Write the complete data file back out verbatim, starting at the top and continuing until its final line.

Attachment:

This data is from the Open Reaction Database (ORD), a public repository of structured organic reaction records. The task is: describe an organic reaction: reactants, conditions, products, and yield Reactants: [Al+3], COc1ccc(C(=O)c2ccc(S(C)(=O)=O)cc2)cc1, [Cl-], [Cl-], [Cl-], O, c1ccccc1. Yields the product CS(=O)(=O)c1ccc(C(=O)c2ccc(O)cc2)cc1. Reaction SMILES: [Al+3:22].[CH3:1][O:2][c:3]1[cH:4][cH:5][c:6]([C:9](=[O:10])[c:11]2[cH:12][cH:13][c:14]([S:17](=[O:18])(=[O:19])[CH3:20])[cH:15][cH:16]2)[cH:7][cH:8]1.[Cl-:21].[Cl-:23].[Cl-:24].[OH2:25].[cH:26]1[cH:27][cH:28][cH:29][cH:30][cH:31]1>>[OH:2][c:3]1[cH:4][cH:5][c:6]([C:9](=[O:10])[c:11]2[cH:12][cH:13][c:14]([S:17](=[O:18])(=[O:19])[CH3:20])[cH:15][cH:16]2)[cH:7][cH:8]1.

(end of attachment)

This data is from the Open Reaction Database (ORD), a public repository of structured organic reaction records. The task is: describe an organic reaction: reactants, conditions, products, and yield Reactants: [Al+3], COc1ccc(C(=O)c2ccc(S(C)(=O)=O)cc2)cc1, [Cl-], [Cl-], [Cl-], O, c1ccccc1. Yields the product CS(=O)(=O)c1ccc(C(=O)c2ccc(O)cc2)cc1. Reaction SMILES: [Al+3:22].[CH3:1][O:2][c:3]1[cH:4][cH:5][c:6]([C:9](=[O:10])[c:11]2[cH:12][cH:13][c:14]([S:17](=[O:18])(=[O:19])[CH3:20])[cH:15][cH:16]2)[cH:7][cH:8]1.[Cl-:21].[Cl-:23].[Cl-:24].[OH2:25].[cH:26]1[cH:27][cH:28][cH:29][cH:30][cH:31]1>>[OH:2][c:3]1[cH:4][cH:5][c:6]([C:9](=[O:10])[c:11]2[cH:12][cH:13][c:14]([S:17](=[O:18])(=[O:19])[CH3:20])[cH:15][cH:16]2)[cH:7][cH:8]1.